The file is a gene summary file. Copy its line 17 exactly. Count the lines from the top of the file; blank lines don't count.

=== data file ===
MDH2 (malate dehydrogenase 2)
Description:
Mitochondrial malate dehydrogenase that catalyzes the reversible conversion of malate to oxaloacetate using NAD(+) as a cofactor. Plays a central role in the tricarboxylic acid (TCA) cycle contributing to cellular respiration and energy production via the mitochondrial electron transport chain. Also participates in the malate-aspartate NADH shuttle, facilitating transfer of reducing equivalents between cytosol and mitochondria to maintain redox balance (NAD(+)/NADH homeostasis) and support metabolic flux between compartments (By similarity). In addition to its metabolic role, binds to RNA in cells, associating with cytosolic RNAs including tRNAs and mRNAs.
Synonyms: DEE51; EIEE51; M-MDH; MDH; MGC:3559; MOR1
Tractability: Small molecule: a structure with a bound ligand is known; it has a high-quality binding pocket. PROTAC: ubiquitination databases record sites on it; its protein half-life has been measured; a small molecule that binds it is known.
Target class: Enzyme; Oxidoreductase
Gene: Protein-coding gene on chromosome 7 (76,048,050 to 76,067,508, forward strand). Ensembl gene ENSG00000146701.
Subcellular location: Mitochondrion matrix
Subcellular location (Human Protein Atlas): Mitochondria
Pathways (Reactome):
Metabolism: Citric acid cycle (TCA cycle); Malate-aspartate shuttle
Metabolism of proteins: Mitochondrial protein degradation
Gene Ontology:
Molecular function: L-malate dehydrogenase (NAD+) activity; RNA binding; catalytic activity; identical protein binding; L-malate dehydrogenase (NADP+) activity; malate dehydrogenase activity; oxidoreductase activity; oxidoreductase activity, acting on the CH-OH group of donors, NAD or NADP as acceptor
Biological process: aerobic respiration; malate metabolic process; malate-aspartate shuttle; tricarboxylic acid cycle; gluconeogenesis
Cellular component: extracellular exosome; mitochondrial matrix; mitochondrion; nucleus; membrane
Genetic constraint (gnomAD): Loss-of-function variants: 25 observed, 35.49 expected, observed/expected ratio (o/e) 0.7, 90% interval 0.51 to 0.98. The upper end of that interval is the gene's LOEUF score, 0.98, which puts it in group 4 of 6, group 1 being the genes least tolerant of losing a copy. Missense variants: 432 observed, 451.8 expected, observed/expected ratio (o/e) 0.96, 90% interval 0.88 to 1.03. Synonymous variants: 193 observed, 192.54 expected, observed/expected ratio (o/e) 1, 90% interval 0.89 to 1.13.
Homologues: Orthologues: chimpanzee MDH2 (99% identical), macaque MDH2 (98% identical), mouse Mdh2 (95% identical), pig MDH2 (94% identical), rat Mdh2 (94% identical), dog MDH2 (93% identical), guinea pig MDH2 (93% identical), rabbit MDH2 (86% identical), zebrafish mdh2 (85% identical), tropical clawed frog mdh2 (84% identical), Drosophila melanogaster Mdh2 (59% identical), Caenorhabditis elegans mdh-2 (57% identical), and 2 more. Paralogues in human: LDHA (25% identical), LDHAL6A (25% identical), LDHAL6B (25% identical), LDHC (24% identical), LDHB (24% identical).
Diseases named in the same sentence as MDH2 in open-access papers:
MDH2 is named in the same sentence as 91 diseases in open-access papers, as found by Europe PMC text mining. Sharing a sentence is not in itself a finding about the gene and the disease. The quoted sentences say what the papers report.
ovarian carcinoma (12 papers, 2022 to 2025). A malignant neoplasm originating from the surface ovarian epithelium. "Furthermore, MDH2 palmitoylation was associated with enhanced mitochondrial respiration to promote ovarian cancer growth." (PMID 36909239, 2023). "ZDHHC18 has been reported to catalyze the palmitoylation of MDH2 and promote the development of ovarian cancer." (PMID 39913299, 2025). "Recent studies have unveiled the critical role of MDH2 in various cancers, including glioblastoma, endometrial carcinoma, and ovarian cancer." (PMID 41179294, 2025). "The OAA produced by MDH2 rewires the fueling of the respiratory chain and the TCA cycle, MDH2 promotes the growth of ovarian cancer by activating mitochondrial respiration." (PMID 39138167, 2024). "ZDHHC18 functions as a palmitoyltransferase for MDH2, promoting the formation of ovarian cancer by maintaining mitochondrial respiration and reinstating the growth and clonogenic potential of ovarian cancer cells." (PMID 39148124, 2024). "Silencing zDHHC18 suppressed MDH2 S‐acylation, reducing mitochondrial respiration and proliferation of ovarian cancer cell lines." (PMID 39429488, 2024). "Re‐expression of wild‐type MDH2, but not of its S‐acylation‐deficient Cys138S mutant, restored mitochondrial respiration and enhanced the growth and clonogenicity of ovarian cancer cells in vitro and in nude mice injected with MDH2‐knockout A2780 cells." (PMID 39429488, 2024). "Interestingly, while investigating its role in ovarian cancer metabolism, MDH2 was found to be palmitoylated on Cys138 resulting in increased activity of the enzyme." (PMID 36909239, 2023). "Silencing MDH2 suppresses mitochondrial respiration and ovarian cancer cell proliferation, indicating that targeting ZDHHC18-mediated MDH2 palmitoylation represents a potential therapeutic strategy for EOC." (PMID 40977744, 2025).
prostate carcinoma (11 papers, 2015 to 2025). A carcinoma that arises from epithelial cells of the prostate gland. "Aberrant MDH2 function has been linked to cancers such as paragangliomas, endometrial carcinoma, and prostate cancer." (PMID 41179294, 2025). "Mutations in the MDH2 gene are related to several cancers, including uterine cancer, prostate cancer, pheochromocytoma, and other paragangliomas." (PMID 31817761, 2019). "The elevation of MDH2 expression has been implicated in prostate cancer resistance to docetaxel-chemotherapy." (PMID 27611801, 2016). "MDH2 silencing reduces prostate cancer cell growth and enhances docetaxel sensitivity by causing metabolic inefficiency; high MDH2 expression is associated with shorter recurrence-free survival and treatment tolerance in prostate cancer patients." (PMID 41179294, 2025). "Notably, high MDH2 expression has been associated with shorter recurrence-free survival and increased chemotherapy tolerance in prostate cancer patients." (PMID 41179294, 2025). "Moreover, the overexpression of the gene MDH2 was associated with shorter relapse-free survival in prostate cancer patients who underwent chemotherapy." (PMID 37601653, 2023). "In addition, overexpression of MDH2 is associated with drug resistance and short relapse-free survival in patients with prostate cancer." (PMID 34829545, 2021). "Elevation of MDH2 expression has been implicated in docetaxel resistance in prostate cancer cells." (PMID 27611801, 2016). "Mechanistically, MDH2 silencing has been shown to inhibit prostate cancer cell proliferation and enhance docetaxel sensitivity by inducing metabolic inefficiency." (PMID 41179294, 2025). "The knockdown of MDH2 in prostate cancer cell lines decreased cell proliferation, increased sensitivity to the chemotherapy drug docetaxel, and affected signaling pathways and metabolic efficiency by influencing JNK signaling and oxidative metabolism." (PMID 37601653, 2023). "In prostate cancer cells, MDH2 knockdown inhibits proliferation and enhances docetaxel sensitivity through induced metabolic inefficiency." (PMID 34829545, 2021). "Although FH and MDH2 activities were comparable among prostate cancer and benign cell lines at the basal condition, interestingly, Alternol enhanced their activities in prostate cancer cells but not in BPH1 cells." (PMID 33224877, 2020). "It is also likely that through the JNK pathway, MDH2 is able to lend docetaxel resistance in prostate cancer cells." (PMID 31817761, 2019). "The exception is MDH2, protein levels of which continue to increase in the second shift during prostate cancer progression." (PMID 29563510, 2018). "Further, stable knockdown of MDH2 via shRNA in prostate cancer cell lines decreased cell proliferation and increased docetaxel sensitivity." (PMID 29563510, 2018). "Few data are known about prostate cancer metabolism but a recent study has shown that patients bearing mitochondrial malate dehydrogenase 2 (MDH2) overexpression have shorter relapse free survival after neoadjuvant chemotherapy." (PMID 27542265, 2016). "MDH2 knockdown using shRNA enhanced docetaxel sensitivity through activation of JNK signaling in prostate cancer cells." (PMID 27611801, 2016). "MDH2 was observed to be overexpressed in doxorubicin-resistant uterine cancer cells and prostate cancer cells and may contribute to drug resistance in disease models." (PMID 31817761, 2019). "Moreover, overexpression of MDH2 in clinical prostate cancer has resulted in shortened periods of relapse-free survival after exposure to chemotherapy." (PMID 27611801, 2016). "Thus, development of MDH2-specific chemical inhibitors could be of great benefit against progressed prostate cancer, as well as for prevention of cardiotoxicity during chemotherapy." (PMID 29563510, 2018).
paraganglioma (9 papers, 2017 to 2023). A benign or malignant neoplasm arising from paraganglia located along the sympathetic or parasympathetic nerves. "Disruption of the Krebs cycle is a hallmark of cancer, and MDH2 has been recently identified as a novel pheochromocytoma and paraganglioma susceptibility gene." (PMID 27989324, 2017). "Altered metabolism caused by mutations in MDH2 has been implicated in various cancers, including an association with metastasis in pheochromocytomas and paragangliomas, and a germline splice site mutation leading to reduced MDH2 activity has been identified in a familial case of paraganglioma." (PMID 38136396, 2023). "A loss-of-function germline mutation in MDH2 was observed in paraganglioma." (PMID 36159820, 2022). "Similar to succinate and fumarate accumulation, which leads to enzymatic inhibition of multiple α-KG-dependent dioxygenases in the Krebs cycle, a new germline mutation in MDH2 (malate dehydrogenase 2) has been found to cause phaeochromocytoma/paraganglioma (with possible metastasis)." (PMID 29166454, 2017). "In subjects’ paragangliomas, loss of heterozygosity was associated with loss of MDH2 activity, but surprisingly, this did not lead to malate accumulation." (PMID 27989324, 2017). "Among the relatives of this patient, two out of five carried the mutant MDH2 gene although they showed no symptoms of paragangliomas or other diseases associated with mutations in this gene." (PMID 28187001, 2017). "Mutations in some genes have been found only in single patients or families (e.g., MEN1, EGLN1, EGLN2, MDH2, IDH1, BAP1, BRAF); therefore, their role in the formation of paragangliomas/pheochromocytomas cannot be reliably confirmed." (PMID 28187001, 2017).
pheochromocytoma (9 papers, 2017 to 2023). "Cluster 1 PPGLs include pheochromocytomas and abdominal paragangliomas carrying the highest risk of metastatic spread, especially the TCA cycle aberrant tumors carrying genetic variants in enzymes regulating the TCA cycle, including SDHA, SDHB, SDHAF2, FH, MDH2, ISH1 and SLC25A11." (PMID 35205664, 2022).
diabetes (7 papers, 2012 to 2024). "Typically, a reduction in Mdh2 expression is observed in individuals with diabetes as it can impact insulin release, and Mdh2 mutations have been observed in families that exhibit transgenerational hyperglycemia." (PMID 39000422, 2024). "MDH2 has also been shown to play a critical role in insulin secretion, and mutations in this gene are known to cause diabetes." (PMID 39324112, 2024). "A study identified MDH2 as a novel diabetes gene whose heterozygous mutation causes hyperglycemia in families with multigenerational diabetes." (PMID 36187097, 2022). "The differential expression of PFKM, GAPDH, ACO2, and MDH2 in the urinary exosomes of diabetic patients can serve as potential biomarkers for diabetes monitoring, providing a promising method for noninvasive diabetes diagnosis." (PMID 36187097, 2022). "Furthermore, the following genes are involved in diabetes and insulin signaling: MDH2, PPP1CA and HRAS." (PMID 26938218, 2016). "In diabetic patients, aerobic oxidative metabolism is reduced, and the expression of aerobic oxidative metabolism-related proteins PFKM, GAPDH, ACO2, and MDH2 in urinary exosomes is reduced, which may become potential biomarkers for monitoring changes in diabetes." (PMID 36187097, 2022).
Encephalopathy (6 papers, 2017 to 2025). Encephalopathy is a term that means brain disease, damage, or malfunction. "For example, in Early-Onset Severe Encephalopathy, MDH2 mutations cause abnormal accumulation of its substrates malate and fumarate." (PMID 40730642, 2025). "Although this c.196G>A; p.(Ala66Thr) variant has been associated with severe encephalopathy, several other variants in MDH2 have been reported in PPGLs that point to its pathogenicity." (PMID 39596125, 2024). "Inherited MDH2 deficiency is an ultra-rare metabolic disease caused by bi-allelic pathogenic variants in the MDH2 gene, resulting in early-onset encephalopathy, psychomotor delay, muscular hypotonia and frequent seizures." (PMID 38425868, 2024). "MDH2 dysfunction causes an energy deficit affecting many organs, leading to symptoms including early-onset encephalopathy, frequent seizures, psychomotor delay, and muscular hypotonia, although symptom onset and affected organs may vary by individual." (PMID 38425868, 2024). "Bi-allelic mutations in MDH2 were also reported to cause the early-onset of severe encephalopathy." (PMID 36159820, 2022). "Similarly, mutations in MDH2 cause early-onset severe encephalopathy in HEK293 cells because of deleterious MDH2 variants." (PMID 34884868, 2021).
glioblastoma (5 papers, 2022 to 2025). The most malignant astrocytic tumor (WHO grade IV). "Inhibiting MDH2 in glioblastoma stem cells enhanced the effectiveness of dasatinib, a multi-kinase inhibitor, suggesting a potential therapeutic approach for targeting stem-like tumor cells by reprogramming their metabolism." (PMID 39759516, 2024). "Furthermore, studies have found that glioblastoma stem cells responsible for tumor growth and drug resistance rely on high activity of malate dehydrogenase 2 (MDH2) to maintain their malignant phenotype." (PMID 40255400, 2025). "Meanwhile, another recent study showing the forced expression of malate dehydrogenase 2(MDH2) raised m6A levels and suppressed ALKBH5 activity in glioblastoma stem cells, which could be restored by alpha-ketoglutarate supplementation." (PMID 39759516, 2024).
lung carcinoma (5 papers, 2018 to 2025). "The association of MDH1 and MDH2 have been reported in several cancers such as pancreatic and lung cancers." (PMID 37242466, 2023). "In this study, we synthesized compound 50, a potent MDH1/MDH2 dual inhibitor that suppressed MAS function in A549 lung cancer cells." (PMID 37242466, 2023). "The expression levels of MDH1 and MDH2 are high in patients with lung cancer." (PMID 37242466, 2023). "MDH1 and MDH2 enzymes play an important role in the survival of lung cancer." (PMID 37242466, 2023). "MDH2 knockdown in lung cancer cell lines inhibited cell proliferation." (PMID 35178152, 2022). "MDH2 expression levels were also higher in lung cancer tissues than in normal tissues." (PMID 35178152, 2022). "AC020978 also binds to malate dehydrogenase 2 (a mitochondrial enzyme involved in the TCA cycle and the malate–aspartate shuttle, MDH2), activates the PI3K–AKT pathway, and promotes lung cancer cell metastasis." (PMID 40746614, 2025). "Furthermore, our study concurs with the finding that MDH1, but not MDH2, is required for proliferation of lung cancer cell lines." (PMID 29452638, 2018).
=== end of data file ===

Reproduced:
Genetic constraint (gnomAD): Loss-of-function variants: 25 observed, 35.49 expected, observed/expected ratio (o/e) 0.7, 90% interval 0.51 to 0.98. The upper end of that interval is the gene's LOEUF score, 0.98, which puts it in group 4 of 6, group 1 being the genes least tolerant of losing a copy. Missense variants: 432 observed, 451.8 expected, observed/expected ratio (o/e) 0.96, 90% interval 0.88 to 1.03. Synonymous variants: 193 observed, 192.54 expected, observed/expected ratio (o/e) 1, 90% interval 0.89 to 1.13.